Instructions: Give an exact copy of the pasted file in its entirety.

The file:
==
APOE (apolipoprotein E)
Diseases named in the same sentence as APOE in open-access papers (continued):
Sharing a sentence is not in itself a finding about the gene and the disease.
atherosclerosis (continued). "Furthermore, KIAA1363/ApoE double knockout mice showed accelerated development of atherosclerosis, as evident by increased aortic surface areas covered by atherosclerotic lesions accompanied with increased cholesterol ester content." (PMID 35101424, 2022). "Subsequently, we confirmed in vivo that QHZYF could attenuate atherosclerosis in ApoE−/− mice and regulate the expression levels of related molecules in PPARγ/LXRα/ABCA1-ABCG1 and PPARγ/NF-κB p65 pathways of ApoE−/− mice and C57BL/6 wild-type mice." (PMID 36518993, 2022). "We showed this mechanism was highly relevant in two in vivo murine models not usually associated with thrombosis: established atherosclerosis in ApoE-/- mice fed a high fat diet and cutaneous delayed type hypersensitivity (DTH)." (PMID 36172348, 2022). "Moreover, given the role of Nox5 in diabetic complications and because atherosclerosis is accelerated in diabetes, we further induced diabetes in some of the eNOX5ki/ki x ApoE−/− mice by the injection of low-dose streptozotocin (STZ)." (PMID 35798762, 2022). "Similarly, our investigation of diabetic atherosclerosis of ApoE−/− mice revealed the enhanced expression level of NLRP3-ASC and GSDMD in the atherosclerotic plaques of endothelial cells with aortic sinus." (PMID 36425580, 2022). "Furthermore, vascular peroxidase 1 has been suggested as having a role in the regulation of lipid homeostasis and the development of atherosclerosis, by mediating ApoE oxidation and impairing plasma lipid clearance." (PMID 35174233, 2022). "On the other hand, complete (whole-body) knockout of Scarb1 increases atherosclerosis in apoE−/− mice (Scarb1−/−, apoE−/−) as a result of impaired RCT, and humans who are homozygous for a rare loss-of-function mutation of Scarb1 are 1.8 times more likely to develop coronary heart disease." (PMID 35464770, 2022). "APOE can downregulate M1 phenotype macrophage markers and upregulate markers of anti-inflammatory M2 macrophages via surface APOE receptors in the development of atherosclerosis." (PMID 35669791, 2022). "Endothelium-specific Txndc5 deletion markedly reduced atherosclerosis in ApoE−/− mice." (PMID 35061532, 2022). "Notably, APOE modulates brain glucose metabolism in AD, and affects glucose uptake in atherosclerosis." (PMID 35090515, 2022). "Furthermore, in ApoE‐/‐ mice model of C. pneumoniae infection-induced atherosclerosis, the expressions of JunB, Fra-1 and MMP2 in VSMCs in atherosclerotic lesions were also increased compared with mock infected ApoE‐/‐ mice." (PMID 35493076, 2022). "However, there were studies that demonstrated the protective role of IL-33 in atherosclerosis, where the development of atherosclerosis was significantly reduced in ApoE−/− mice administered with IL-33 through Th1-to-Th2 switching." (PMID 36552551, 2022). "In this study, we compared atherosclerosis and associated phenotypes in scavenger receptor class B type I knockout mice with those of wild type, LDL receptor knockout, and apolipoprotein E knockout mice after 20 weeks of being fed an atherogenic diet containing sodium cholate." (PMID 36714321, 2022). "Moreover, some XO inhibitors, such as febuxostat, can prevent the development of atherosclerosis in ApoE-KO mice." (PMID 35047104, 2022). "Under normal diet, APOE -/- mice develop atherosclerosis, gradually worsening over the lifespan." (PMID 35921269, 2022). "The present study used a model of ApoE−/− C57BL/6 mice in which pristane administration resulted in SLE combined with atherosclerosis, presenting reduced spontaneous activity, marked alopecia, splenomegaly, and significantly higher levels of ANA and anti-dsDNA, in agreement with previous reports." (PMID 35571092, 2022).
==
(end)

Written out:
APOE (apolipoprotein E)
Diseases named in the same sentence as APOE in open-access papers (continued):
Sharing a sentence is not in itself a finding about the gene and the disease.
atherosclerosis (continued). "Furthermore, KIAA1363/ApoE double knockout mice showed accelerated development of atherosclerosis, as evident by increased aortic surface areas covered by atherosclerotic lesions accompanied with increased cholesterol ester content." (PMID 35101424, 2022). "Subsequently, we confirmed in vivo that QHZYF could attenuate atherosclerosis in ApoE−/− mice and regulate the expression levels of related molecules in PPARγ/LXRα/ABCA1-ABCG1 and PPARγ/NF-κB p65 pathways of ApoE−/− mice and C57BL/6 wild-type mice." (PMID 36518993, 2022). "We showed this mechanism was highly relevant in two in vivo murine models not usually associated with thrombosis: established atherosclerosis in ApoE-/- mice fed a high fat diet and cutaneous delayed type hypersensitivity (DTH)." (PMID 36172348, 2022). "Moreover, given the role of Nox5 in diabetic complications and because atherosclerosis is accelerated in diabetes, we further induced diabetes in some of the eNOX5ki/ki x ApoE−/− mice by the injection of low-dose streptozotocin (STZ)." (PMID 35798762, 2022). "Similarly, our investigation of diabetic atherosclerosis of ApoE−/− mice revealed the enhanced expression level of NLRP3-ASC and GSDMD in the atherosclerotic plaques of endothelial cells with aortic sinus." (PMID 36425580, 2022). "Furthermore, vascular peroxidase 1 has been suggested as having a role in the regulation of lipid homeostasis and the development of atherosclerosis, by mediating ApoE oxidation and impairing plasma lipid clearance." (PMID 35174233, 2022). "On the other hand, complete (whole-body) knockout of Scarb1 increases atherosclerosis in apoE−/− mice (Scarb1−/−, apoE−/−) as a result of impaired RCT, and humans who are homozygous for a rare loss-of-function mutation of Scarb1 are 1.8 times more likely to develop coronary heart disease." (PMID 35464770, 2022). "APOE can downregulate M1 phenotype macrophage markers and upregulate markers of anti-inflammatory M2 macrophages via surface APOE receptors in the development of atherosclerosis." (PMID 35669791, 2022). "Endothelium-specific Txndc5 deletion markedly reduced atherosclerosis in ApoE−/− mice." (PMID 35061532, 2022). "Notably, APOE modulates brain glucose metabolism in AD, and affects glucose uptake in atherosclerosis." (PMID 35090515, 2022). "Furthermore, in ApoE‐/‐ mice model of C. pneumoniae infection-induced atherosclerosis, the expressions of JunB, Fra-1 and MMP2 in VSMCs in atherosclerotic lesions were also increased compared with mock infected ApoE‐/‐ mice." (PMID 35493076, 2022). "However, there were studies that demonstrated the protective role of IL-33 in atherosclerosis, where the development of atherosclerosis was significantly reduced in ApoE−/− mice administered with IL-33 through Th1-to-Th2 switching." (PMID 36552551, 2022). "In this study, we compared atherosclerosis and associated phenotypes in scavenger receptor class B type I knockout mice with those of wild type, LDL receptor knockout, and apolipoprotein E knockout mice after 20 weeks of being fed an atherogenic diet containing sodium cholate." (PMID 36714321, 2022). "Moreover, some XO inhibitors, such as febuxostat, can prevent the development of atherosclerosis in ApoE-KO mice." (PMID 35047104, 2022). "Under normal diet, APOE -/- mice develop atherosclerosis, gradually worsening over the lifespan." (PMID 35921269, 2022). "The present study used a model of ApoE−/− C57BL/6 mice in which pristane administration resulted in SLE combined with atherosclerosis, presenting reduced spontaneous activity, marked alopecia, splenomegaly, and significantly higher levels of ANA and anti-dsDNA, in agreement with previous reports." (PMID 35571092, 2022).